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Posted by Boris Evelson on December 9, 2008
By Boris Evelson and Norman Nicolson
If you haven’t yet heard the latest news on the American political scene, let me fill you in: Illinois Governor Rod Blagojevich has been arrested on charges of conspiracy to commit fraud and soliciting bribery. Among the alleged offenses is that the Governor planned to sell the Senate seat of President-elect Barack Obama to the highest bidder, or, if no offers met his expectations, to take the seat for himself for personal gain. One is reminded of the remark, often attributed (perhaps incorrectly) to Mark Twain, that the United States has “the best politicians money can buy.”
Putting witticisms aside, this news does remind us all that spending more money is no guarantee of success. When we say someone has “the best X money can buy,” we don’t mean they have the best, period. There’s always room for using what you buy more intelligently, effectively, and efficiently, or finding a hidden gem at bargain prices. Information and Knowledge Management professionals often delude themselves into thinking that spending more money on enterprise applications, especially business intelligence, is the key to success, but that’s simply not the case. Our latest survey (the results of which will be published soon) shows that most large businesses have at least three, and often many more, BI tools in house, often with no plans to consolidate - and larger enterprise deals for BI can run well over six figures. Add to those license costs and maintenance fees the price of associated professional services (which can be, anecdotally, up to five times as much as license fees for a given project), and it becomes abundantly clear that enterprises are spending plenty on “the best BI tools money can buy.”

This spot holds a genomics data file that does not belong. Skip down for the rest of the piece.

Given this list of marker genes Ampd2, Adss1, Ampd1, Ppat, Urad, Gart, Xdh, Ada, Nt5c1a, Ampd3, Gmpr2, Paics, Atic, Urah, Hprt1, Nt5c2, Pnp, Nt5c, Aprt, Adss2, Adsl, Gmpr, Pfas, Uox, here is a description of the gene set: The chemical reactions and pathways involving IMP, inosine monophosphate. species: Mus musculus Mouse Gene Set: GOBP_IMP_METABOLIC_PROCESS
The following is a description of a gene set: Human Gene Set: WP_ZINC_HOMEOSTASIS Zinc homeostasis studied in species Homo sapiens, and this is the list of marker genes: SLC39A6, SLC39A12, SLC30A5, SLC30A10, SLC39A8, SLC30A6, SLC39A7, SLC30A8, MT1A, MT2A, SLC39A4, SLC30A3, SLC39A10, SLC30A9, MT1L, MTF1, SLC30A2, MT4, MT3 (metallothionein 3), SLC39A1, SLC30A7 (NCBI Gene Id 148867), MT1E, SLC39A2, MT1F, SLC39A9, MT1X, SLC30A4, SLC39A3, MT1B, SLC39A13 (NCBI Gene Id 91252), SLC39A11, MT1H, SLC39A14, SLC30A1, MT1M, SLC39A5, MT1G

However, are they really getting the best BI, or just expensive BI tools? User satisfaction is still mediocre at best: our latest survey shows that BI applications are hard to use, trust in the data is poor, and IT is too slow to respond to requests for new reports or data sources. Additionally, in spite of the best efforts of analytics evangelists, BI is still mostly relegated to back-office efficiency gains, instead of being used to drive the strategy of the business.
Our client interactions constantly show that, while the best BI tools are a necessary component for the best BI implementation, other components are equally as or even more important than the BI tools themselves. Business led data governance, integrated MDM and metadata processes, finely tuned Business Intelligence Solutions Centers, and end user BI self service, are among just a few non-technical components that make up the best BI money can’t just simply buy.
What do you think? How can we move from “the best BI tools money can buy” to “the best BI?”
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